This post is based on a news item by Deb Carstoiu which was posted on DEVEX on March 30th, 2017.
The eggplant, known in Asia as brinjal, is one of the most inexpensive and popular vegetable crops grown in Bangladesh, ranked only below the potato and onion in terms of total production. It is a major source of income for around 8 million smallholder farmers, and a mainstay in the diet of the nation’s 160 million people. However, the crop is constantly under threat from the fruit and shoot borer — a moth species whose larvae burrow into the eggplant, destroying it from within. If not controlled, the pest can damage up to 100 percent of a field of eggplants and threaten the smallholder farms that depend on it.
Given the social and nutritional importance of the eggplant, public and private sector scientists and farmers have pooled their expertise to find both economically sustainable and environmentally friendly ways to tackle the pest. The came up with the Bt eggplant which has shown close to 100 percent effectiveness in controlling pests. Not only have farmers’ incomes risen through increased yields, but the crop requires far fewer insecticide applications to reduce pests that threaten it.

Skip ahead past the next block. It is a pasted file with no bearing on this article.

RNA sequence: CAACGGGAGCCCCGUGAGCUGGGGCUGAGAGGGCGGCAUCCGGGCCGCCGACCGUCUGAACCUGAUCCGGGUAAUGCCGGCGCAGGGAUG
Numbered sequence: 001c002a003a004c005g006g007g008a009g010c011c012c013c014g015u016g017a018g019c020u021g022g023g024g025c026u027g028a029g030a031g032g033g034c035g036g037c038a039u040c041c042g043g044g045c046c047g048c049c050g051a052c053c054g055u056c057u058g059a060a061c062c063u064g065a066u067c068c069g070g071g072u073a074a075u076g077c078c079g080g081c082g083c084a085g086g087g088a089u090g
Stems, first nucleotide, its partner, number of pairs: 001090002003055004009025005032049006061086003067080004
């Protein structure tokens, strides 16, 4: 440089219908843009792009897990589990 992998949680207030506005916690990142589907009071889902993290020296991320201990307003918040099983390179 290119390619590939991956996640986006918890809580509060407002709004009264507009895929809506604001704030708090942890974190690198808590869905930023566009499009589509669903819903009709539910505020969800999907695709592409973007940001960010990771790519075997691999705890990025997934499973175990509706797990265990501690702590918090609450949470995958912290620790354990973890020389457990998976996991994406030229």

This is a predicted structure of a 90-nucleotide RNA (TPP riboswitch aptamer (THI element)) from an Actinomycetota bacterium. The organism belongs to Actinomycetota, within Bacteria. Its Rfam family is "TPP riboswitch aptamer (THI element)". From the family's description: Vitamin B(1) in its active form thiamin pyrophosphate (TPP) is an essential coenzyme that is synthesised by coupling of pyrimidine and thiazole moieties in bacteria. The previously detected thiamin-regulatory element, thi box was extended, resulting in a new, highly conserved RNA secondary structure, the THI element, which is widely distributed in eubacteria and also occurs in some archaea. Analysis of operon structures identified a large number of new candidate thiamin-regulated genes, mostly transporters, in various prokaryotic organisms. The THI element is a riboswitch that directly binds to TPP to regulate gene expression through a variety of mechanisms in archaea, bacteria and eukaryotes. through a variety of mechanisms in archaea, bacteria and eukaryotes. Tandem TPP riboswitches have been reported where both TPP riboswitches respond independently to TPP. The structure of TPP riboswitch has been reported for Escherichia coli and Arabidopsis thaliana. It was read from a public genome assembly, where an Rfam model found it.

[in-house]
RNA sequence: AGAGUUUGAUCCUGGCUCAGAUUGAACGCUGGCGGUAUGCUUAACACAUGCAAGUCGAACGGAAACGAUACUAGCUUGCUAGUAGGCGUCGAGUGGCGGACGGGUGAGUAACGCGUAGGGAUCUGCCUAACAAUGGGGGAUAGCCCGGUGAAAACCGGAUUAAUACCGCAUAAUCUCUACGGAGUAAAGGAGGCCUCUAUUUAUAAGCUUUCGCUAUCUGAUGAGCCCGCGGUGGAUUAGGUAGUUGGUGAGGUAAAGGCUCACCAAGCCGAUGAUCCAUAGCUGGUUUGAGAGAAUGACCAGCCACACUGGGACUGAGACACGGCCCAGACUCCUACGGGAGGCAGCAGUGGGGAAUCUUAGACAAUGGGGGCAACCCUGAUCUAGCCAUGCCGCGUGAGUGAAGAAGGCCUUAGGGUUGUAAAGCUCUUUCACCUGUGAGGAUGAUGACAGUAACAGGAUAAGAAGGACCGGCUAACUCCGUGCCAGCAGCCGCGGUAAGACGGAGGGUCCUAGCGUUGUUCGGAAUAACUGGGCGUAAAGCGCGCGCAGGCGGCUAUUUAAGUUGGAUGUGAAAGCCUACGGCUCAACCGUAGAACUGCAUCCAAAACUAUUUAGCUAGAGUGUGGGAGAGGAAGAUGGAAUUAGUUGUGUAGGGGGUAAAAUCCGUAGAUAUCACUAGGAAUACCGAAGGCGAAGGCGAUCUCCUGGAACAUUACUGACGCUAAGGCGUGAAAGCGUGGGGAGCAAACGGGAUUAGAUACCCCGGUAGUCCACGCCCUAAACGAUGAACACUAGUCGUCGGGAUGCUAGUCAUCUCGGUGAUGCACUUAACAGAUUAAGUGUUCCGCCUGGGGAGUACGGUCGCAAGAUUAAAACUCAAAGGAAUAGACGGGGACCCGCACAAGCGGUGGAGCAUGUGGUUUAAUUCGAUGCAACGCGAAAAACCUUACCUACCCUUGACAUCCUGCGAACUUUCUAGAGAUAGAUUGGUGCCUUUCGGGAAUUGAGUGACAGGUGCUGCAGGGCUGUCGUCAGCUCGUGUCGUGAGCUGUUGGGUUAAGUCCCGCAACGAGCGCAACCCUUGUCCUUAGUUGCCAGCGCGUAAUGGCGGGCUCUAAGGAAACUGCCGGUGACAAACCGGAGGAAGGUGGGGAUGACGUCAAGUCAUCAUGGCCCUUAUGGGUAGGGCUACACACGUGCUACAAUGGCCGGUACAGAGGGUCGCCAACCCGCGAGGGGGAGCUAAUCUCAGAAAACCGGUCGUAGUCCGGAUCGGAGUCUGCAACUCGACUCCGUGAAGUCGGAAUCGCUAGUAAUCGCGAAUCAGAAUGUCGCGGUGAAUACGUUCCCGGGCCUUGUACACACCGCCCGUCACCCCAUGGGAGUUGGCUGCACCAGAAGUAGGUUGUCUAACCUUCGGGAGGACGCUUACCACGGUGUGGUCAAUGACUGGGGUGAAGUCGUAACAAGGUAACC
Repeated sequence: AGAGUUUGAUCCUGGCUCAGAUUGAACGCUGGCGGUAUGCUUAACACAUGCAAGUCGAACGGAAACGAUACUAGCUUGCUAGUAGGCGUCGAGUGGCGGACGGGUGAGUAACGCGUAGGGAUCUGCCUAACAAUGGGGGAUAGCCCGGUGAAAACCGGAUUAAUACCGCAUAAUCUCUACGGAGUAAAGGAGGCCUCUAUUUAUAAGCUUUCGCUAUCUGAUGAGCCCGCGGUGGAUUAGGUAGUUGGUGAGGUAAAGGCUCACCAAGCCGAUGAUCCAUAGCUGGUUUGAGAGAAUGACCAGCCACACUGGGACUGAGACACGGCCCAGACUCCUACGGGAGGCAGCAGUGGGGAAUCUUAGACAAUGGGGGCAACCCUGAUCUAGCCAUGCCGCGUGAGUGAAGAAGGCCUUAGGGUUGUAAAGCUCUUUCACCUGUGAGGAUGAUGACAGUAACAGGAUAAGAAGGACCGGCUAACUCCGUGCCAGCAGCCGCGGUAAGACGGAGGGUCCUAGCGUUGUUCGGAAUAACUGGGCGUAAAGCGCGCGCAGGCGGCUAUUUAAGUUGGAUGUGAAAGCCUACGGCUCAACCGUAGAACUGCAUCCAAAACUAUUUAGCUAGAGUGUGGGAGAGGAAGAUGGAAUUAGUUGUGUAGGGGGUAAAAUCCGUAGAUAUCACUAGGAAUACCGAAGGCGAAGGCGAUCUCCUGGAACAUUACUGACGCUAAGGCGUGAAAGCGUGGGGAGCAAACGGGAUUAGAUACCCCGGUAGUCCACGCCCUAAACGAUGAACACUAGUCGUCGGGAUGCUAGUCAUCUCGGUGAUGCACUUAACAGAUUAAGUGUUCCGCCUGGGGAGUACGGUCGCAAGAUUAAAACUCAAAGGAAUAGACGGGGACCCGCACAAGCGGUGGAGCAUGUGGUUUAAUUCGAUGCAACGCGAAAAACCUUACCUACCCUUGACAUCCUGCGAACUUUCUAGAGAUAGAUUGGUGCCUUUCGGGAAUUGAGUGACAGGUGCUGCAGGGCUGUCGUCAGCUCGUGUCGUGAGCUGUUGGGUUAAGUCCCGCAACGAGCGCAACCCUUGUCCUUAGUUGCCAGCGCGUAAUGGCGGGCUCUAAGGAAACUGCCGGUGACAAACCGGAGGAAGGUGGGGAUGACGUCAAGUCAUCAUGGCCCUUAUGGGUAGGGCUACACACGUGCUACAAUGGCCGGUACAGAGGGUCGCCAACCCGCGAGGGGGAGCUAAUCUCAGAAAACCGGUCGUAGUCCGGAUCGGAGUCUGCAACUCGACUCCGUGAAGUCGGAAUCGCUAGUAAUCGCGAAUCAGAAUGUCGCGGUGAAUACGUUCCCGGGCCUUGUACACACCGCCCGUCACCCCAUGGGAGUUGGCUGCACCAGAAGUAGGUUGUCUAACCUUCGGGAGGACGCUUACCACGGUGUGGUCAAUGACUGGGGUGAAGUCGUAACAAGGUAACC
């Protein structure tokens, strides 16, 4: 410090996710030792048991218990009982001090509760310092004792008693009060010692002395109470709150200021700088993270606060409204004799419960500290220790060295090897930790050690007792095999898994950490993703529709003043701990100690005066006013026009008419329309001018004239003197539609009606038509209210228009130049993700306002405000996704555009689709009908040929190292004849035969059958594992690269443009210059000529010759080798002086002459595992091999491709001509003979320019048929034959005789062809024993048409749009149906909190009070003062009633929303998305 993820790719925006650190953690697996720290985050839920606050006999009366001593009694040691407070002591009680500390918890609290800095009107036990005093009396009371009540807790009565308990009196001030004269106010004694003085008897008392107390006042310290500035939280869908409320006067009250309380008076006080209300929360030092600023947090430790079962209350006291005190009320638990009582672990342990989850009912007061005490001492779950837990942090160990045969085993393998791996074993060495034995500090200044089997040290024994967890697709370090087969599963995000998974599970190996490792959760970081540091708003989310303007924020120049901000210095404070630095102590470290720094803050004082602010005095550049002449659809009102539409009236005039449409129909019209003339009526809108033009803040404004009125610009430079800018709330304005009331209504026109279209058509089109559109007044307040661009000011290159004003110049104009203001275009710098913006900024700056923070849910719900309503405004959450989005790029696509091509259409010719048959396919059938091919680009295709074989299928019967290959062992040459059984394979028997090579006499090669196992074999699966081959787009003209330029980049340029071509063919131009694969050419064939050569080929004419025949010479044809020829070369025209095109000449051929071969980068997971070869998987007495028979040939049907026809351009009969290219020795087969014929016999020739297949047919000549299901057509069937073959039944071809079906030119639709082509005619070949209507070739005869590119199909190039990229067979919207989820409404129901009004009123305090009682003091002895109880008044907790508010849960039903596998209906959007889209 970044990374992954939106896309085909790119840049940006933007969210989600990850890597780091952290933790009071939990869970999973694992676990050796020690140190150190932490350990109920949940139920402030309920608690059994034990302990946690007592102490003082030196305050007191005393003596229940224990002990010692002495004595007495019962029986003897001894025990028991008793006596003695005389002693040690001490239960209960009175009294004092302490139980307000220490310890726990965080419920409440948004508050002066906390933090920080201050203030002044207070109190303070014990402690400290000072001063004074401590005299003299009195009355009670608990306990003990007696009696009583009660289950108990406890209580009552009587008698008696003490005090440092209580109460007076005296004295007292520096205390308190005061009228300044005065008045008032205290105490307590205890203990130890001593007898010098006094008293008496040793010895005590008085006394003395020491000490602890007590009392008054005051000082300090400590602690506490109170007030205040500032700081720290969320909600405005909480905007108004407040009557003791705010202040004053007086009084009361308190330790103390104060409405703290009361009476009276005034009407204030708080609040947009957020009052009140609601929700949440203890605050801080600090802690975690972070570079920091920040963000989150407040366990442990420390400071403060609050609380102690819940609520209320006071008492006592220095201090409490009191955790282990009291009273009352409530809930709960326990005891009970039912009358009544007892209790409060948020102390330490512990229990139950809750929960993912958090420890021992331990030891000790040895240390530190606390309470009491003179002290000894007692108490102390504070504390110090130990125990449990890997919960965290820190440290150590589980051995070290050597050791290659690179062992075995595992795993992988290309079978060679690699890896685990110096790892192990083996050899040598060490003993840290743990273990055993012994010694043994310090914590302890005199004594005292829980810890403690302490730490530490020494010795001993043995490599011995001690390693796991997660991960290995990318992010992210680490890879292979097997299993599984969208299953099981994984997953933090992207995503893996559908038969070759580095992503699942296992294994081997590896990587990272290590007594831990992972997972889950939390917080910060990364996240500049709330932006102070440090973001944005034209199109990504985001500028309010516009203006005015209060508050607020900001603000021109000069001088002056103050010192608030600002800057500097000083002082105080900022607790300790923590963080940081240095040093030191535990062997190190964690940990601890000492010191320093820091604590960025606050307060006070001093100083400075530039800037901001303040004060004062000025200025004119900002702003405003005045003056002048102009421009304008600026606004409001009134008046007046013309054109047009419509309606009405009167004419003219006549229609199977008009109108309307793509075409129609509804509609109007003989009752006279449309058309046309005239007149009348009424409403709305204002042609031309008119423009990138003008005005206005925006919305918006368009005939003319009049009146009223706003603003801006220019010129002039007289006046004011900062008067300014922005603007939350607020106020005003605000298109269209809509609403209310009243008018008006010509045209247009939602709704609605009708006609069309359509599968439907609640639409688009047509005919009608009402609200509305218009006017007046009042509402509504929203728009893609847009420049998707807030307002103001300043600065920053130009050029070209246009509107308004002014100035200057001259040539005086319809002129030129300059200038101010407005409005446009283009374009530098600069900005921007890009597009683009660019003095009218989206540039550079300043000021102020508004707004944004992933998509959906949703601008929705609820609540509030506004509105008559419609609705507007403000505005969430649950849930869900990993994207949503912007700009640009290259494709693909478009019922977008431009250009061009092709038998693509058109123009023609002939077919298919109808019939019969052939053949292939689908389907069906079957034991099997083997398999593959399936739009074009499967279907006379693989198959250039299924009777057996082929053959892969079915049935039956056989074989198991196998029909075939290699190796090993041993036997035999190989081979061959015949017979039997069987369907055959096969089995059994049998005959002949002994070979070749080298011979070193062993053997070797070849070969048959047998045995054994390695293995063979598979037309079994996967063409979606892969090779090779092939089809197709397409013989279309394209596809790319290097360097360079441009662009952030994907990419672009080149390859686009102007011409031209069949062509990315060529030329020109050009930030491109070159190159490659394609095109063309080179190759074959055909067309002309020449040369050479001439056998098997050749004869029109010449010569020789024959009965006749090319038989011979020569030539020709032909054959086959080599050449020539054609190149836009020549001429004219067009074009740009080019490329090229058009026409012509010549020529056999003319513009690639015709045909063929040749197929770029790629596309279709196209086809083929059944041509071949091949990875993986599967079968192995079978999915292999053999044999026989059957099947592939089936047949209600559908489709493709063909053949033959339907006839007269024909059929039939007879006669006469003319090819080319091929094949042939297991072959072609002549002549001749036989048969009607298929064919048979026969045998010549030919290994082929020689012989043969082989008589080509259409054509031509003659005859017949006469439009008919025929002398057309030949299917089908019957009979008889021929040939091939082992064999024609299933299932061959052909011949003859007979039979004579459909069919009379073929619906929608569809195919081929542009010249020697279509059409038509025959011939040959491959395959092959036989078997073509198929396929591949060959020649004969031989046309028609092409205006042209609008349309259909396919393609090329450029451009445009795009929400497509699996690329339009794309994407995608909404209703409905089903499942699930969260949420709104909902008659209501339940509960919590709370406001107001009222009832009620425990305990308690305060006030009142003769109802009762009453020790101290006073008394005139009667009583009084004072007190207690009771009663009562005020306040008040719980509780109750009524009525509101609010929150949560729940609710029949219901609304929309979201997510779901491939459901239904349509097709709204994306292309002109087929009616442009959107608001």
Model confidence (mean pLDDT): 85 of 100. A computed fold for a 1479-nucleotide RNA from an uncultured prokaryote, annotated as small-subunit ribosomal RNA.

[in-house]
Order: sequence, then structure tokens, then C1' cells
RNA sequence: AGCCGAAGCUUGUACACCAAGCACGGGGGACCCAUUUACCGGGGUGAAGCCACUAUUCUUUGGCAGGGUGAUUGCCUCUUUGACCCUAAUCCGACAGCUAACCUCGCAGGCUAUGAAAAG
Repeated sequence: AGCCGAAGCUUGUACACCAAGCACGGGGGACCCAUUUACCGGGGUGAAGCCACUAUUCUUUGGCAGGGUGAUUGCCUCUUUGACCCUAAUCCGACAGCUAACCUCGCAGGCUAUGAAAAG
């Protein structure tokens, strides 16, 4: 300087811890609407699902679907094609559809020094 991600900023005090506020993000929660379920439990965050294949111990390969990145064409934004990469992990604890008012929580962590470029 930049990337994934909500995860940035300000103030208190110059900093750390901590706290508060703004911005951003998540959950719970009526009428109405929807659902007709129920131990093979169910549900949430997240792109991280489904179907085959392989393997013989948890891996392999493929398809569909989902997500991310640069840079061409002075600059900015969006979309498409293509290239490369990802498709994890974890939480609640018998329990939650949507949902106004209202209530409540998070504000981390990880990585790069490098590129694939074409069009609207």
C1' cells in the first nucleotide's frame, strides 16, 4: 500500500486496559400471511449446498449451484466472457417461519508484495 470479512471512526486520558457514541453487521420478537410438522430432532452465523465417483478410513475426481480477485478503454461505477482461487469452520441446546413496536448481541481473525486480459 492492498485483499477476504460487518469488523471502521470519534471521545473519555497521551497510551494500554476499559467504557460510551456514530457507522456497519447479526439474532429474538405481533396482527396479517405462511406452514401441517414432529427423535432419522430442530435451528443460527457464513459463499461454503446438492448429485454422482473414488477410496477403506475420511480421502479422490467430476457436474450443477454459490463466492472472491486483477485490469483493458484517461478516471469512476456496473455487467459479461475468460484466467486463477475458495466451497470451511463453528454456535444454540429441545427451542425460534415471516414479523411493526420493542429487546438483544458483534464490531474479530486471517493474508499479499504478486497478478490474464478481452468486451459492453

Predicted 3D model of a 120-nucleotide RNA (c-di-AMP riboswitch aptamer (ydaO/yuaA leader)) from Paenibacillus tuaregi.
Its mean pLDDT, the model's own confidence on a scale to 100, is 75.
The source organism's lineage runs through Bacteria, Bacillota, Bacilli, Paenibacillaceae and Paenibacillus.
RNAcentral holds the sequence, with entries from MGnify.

Through a creative partnership and licensing agreement between private and public actors, the Bt eggplant is available to farmers who can most benefit, with no additional technology fees or royalties payable. In addition, farmers will not only be permitted, but actively encouraged, to save their seeds. The Bt eggplant is according to the author a very positive example of how public and private sector expertise can pull together to meet huge global challenges.
Read the whole article here